Shortening Germination Periods for California Poppy (Eschscholzia californica) Using Incubated Worm Casting Substrates.  William Criner*, Justin Sparks, Kris-Ann Kaiser and Pat Williams, Department of Agricultural Sciences, 213 S. Oakley Applied Science, Murray State University, Murray, KY 42071-3345.  (william.criner@murraystate.edu)

Ultrastructure of grape petioles infected with Pierce’s Disease.  Samantha Clark*1, E. Ann Ellis2, George Ray McEachern1, B. Greg Cobb1, 1Dept. of Horticultural Sciences and 2Dept. of Biology EM Center, Texas A&M University, College Station, TX 77843 (samanthac@tamu.edu)

 

Production of wine from cactus pear, Chris Brundrett* and B. Greg Cobb, Dept. of Horticultural Sciences, Texas A&M University, College Station, TX 77843. (gocatz2002@tamu.edu)


NORMAN F. CHILDERS M.S. GRADUATE STUDENT

PAPER COMPETITION

Room:               Riverview, Dauphin Suite

Presiding:       Penny Perkins-Veazie, President-Elect, Southern Region ASHS

Abstracts:        To publish your abstract in HortScience, see instructions at end of program.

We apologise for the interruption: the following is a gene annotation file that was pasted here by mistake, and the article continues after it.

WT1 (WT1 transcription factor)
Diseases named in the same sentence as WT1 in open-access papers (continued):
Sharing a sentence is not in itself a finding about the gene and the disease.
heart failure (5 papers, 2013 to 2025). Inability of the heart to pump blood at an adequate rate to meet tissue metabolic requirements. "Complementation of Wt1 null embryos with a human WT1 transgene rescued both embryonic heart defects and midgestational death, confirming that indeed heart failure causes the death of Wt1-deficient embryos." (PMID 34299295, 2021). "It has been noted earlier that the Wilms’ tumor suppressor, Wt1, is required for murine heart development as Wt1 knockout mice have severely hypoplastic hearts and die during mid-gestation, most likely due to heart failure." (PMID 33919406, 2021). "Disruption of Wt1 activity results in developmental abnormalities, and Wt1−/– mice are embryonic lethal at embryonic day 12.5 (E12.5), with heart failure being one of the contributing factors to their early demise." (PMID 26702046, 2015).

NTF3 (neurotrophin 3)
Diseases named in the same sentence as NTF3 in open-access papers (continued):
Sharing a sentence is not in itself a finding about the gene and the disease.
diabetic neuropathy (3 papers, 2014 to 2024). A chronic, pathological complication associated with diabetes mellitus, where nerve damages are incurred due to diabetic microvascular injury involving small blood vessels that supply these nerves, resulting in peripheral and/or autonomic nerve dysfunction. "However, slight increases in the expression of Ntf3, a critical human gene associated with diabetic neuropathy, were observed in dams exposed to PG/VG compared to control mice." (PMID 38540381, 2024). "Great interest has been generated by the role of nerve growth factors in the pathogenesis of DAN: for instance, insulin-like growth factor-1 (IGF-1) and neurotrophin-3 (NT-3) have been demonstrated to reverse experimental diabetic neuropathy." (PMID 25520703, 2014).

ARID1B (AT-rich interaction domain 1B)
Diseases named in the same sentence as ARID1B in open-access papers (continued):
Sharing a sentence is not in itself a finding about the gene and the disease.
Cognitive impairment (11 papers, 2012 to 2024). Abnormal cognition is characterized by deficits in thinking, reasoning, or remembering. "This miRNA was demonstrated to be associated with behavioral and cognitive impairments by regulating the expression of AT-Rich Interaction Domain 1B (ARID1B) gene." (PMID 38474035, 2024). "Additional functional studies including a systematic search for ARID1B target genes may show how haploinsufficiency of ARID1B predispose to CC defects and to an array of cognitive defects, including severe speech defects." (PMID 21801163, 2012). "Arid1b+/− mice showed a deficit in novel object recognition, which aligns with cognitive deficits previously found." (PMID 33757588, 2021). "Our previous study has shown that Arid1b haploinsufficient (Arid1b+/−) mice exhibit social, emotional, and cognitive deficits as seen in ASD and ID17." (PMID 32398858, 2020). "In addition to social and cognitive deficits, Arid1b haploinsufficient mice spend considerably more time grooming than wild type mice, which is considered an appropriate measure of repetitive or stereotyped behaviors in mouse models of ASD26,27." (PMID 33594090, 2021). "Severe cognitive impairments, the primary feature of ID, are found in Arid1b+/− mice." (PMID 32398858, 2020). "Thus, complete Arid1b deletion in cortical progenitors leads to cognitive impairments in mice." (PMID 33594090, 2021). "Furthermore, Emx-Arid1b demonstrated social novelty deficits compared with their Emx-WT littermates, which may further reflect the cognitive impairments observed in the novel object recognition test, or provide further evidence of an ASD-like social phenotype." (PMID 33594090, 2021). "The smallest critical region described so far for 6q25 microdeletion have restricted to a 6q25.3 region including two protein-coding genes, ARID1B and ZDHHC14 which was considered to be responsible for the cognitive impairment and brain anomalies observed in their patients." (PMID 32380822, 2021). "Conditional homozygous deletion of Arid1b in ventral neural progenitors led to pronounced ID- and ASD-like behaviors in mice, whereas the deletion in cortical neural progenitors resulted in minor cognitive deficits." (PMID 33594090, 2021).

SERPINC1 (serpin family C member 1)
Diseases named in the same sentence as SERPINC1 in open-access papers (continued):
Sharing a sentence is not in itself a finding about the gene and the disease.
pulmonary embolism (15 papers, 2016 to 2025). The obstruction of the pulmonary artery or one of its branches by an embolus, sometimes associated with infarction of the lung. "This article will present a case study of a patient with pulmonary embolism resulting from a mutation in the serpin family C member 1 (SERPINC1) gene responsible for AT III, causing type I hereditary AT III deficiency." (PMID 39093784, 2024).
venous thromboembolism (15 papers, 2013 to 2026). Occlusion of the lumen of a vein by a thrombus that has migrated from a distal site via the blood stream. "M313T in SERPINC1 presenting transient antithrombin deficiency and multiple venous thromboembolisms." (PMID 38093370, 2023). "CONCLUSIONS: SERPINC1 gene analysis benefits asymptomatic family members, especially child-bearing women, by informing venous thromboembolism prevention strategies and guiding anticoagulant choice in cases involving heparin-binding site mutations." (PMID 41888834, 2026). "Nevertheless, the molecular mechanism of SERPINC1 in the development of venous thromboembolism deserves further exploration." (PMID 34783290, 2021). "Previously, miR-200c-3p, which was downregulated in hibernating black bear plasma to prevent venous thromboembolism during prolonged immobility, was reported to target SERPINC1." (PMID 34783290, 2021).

Submit on disk at meeting or email to Chair (
pperkins-usda@lane-ag.org)

 

10:00 am – 11:45 am          Order of presentations determined by drawing at beginning of contest.

11:45 am – 12:00 pm           Break

12:00 pm – 2:00 pm            Order of presentations determined by drawing at beginning of contest.

 

Sensory Properties of Puffed Gorgon Nut M. Paka1*, P.C. Coggins1, C.E. Coker2, P.R. Knight2, 1Garrison Sensory Evaluation Laboratory, Department of Food Science,  Nutrition and Health Promotion, Mississippi State University, Stone Blvd., Box 9805, Mississippi State, MS 39762-9805, 2Coastal Research and Extension Center, Mississippi State University, 1815 Popps Ferry Road, Biloxi, MS 39532 (mp195@msstate.edu)

Response of Texas and Florida Live Oak (Quercus virginiana) Seedlings to Drought.  Amber Bonds* and Thayne Montague, Plant and Soil Science Department, Texas Tech University, Lubbock, TX 79409. (amberbonds@hotmail.com)